OLYMPIA – For about 30 minutes last week, the Senate rang with debate on an issue at the very heart of our democratic republic.
The resolution at hand was a constitutional amendment requiring the Legislature to come up with a two-thirds supermajority to enact tax increases. But the underlying issue, and much of the argument, involved something more basic:
When we elect someone to Congress, the Legislature or the City Council, do we send them there to represent us or do we send them to exercise their best judgment? . . .
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. . . You might say both, believing that by representing you, said officeholder obviously represents the vast majority of the district AND exercises the best judgment. The problem is that a legislator has about 137,200 of you to represent, with at least 137,200 best judgments.
In the supermajority-for-taxes debate, supporters leaned hard on representation. Sen. Pam Roach, R-Auburn, produced a map of the state’s 49 legislative districts showing the results of the most recent initiative attempting to codify that higher standard for tax votes. As she often does, Roach delighted in telling senators who opposed her amendment how their district voted, exhorting them to respect the “will of the people”.
Opposing Democrats pushed judgment and were quick to remind the amendment’s predominantly Republican supporters of times when they have ignored that will on other issues such as teacher raises or the inflation adjusted minimum wage.
Sen. Adam Kline, D-Seattle, said leadership doesn’t always consist of giving people what they want, but sometimes of “saying no, for their own good.” That may sound a bit parental, he admitted, but sometimes legislators have to act like they know better.
The verbal sparring was purely academic; the fate of the amendment was never in doubt. Whether appropriate or ironic, it fell far short of the two-thirds majority such a measure needs in the Legislature.
But the debate featured the “give the people what they want” brand of populism that crops up regularly in today’s political climate.
One state representative was lobbied by constituents angry about the tax breaks Boeing got last fall to build its next jetliner in the state; they argued business tax rates should be equal for everyone. So this year he introduced a bill to do just that. Problem was that actually would have increased taxes for farmers, who were among those most angry about Boeing, and leave a significant hole in the budget. The bill was killed in committee, with even the sponsor saying it was a bad idea.
Another representative was contacted by folks concerned about all the money the state spends on art for road and bridge projects, so he introduced a bill to only spend state transportation funds actual transportation projects. Turns out the state spends no transportation funds for such projects, other than some textured concrete for some road barriers and bridge facings. The bill died in committee.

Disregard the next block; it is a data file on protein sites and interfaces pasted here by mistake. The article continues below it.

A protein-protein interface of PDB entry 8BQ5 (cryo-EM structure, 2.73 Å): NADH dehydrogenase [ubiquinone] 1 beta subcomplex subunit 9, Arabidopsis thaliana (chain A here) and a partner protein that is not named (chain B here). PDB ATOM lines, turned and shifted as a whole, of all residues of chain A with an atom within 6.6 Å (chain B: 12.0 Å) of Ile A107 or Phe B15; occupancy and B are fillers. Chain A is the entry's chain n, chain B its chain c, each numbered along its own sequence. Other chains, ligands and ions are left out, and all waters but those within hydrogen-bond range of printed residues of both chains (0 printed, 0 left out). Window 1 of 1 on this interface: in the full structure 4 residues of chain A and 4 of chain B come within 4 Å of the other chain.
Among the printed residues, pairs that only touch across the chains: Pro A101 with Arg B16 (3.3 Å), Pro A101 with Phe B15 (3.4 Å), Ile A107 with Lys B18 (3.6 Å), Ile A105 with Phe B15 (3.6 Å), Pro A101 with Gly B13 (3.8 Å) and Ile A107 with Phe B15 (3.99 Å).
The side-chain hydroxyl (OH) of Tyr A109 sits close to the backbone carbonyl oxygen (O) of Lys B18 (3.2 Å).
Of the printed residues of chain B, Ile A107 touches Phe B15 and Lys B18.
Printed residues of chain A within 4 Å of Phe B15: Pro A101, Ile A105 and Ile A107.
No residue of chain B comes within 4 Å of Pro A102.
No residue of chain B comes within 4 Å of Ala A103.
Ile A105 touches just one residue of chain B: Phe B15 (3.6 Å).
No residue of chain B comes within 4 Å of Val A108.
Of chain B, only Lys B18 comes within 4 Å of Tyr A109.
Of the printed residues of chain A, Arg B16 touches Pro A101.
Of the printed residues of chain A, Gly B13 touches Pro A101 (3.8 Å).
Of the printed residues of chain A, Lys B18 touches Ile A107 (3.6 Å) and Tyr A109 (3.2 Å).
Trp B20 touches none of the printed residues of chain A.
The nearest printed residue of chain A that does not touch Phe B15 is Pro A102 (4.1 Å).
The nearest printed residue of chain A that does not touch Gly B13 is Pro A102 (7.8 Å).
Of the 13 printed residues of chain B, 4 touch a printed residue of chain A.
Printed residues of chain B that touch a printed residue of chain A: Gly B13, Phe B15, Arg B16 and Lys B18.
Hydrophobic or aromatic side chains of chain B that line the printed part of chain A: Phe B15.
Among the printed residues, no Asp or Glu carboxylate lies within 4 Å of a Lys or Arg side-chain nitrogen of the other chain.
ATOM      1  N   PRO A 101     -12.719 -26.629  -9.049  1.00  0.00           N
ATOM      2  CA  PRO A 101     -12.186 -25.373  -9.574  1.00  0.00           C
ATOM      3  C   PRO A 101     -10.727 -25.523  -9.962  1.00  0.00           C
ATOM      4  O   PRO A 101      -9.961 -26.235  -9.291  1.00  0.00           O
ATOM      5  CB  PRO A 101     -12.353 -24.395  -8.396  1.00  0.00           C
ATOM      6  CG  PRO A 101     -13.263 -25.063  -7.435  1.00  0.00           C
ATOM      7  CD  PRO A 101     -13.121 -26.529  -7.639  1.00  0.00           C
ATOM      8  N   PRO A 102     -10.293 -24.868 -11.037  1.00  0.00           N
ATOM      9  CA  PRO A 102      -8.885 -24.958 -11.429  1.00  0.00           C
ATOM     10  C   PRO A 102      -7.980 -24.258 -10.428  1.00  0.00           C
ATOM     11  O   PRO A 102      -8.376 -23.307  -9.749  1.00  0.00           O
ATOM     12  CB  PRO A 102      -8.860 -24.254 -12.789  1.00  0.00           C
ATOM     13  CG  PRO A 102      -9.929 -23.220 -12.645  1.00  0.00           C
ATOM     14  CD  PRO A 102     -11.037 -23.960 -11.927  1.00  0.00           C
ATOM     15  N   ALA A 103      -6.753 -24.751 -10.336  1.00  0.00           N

U.S. Rep. Cathy McMorris Rodgers engaged in this brand of populism with her “Bette in Spokane” anecdote in the response to the State of the Union speech. Bette had contacted the congresswoman’s office to complain about higher premiums when her insurance company dropped the policy she had and liked, and offered her other, more expensive ones. Bette doesn’t want to use the “Obama website” to shop for other policies, so she and her husband are doing without.
That’s their right, of course, and in an era when anecdotes carry more weight than data, McMorris Rodgers may have been within her rhetorical rights to offer up Bette as an example of how the president’s promise of “if you like your insurance you can keep your insurance” was broken.
There was a time when a representative’s office would have also explained in some detail the other ways to shop for a health insurance besides using the website, passed along some phone numbers or hooked Bette up with someone familiar with her options. Bette might’ve still said “forget it”, or she might’ve found a policy and a price she liked.
The congresswoman’s office said they’ve heard from hundreds of people concerned about Obamacare. Bringing up Bette represented them, but what about the thousands in her district that state data shows have signed up for health coverage?
Elected officials used to do more than regurgitate their constituents’ bile. They helped solve problems and explain programs even if they didn’t like them. If an angry taxpayer called to say “there ought to be a law”, a little research was done to see if one really ought to be drafted. If not the taxpayer got a call back with an explanation.